There is cadet training and young officers courses as well as overseas training. The Garda and army work together on the Taoiseach's security. The ADC liaises with the Gardai.


    you keep saying there is "training" training for what?
    but the Gardai are his primary security arn't they, I get the impression the Army role is wider security for large events/buildings etc and that there is some other member of the army who is charge of that and liasing with the gardai.


  • Registered Users Posts: 6,086 ✭✭✭Claw Hammer


    you keep saying there is "training" training for what?
    but the Gardai are his primary security arn't they, I get the impression the Army role is wider security for large events/buildings etc and that there is some other member of the army who is charge of that and liasing with the gardai.

    There is military training for various roles an army officer must engage in. That would include studying protocol, deportment and diplomacy. I don't know what the basis of the impressions you get is so I can't comment. The ADC's role is micro-specific to the Taoiseach and liasing with the garda is in that context only. There are many other contacts between the Garda and the army.


  • Registered Users Posts: 11,710 ✭✭✭✭expectationlost


    There is military training for various roles an army officer must engage in. That would include studying protocol, deportment and diplomacy. I don't know what the basis of the impressions you get is so I can't comment. The ADC's role is micro-specific to the Taoiseach and liasing with the garda is in that context only. There are many other contacts between the Garda and the army.
    deportment :rolleyes:


  • Closed Accounts Posts: 5,460 ✭✭✭Barry Badrinath


    An Aide de Camp (ADC) is no mystery and is a worldwide occurance.

    They have traditionally been appointed to heads of State, Royal families and senior military and political figures...not just in Ireland.

    The Taoiseach and El Presidente already have security staff from the State authority (AGS) and also have civil servant administrative staff, the ADC performs a variety of roles, mostly ceremonial and protocol type with minor daily administrative tasks.

    It is also "normal" for a member of the armed forces to accompany a head of State inside and outside of the country as liasion for various things, and as a status and security symbol, so it makes sense to have one appointed on a full time basis.

    Arguing why its needed or why it cant be performed by a civil servant is futile. The title is Aide de Camp, it is required to be filled by a military officer.

    If you really want to argue and query. Get onto your local TD and ask why an ADC has been appointed to An T and El Pres.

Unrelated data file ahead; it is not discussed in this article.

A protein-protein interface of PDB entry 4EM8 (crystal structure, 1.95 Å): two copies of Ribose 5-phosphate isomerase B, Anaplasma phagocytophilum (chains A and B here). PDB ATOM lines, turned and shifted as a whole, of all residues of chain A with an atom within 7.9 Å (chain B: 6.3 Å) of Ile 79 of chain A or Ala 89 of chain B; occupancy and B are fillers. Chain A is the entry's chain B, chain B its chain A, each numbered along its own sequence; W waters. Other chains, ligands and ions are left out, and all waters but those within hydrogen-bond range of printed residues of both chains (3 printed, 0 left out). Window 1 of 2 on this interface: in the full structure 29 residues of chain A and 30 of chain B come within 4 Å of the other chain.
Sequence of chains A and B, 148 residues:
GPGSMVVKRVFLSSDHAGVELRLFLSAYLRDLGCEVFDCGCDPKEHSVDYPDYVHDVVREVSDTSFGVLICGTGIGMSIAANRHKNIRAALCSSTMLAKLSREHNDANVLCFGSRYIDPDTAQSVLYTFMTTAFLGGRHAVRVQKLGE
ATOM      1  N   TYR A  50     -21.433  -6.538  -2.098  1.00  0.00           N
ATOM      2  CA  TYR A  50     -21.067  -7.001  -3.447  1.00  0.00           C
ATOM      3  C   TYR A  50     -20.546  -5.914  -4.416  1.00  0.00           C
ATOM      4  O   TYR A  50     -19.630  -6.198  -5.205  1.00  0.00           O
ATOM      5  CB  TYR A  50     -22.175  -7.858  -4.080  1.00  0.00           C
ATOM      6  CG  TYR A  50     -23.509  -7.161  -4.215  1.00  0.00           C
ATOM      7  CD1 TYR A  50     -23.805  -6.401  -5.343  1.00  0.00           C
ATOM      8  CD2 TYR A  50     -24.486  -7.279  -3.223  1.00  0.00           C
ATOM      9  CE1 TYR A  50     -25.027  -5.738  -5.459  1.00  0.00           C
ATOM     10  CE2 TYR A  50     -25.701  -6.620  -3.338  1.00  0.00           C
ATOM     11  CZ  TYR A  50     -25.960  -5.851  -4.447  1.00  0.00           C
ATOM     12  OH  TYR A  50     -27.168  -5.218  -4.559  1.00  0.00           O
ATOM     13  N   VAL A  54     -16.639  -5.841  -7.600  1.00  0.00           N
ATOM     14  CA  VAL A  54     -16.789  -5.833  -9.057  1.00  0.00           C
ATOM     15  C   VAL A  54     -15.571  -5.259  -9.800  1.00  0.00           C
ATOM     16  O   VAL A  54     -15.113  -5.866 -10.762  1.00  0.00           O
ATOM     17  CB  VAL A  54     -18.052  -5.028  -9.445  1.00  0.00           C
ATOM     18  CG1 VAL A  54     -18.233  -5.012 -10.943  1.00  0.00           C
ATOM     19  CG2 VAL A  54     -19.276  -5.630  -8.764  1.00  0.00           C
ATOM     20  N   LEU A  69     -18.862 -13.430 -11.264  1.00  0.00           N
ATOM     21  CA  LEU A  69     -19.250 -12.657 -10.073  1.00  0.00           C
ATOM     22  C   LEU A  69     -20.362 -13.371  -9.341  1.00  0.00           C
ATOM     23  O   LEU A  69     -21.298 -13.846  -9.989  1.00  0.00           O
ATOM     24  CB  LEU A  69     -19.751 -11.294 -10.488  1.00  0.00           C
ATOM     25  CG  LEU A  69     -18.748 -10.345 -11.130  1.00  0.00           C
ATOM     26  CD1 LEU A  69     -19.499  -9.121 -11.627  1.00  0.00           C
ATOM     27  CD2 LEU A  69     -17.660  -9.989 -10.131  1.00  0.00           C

• Registered Users Posts: 11,710 ✭✭✭✭expectationlost


    An Aide de Camp (ADC) is no mystery and is a worldwide occurance.

    They have traditionally been appointed to heads of State, Royal families and senior military and political figures...not just in Ireland.

    The Taoiseach and El Presidente already have security staff from the State authority (AGS) and also have civil servant administrative staff, the ADC performs a variety of roles, mostly ceremonial and protocol type with minor daily administrative tasks.

    It is also "normal" for a member of the armed forces to accompany a head of State inside and outside of the country as liasion for various things, and as a status and security symbol, so it makes sense to have one appointed on a full time basis.

    Arguing why its needed or why it cant be performed by a civil servant is futile. The title is Aide de Camp, it is required to be filled by a military officer.

    If you really want to argue and query. Get onto your local TD and ask why an ADC has been appointed to An T and El Pres.

    There an ADC because there is ADC? I have to find out why there is an military-ADC first and it seems tradition is the main response which isn't a good enough reason to continue having and ADC.


  • Registered Users Posts: 6,086 ✭✭✭Claw Hammer


    There an ADC because there is ADC? I have to find out why there is an military-ADC first and it seems tradition is the main response which isn't a good enough reason to continue having and ADC.

    Why do you have to find out?


  • Registered Users Posts: 11,710 ✭✭✭✭expectationlost


    Why do you have to find out?
    I phrased it like that because he was suggesting I contact somebody about it but I responded I would have to find out more about the role before I were to go further and contact somebody about it, im just discussing something on an internet forum at the moment.


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  • Closed Accounts Posts: 5,460 ✭✭✭Barry Badrinath


    I phrased it like that becuase he was suggesting I contact somebody about it but I responded I would have to find out more about the role before I were to go further and contact somebody about it, im just discussing something on an internet forum at the moment.

    I suggested you contact your local political representative because you are not convinced of our comments.

    You will get a difinitive answer from them, to your liking or not.

    The role is a traditional role which globally spans centuries .......thats it.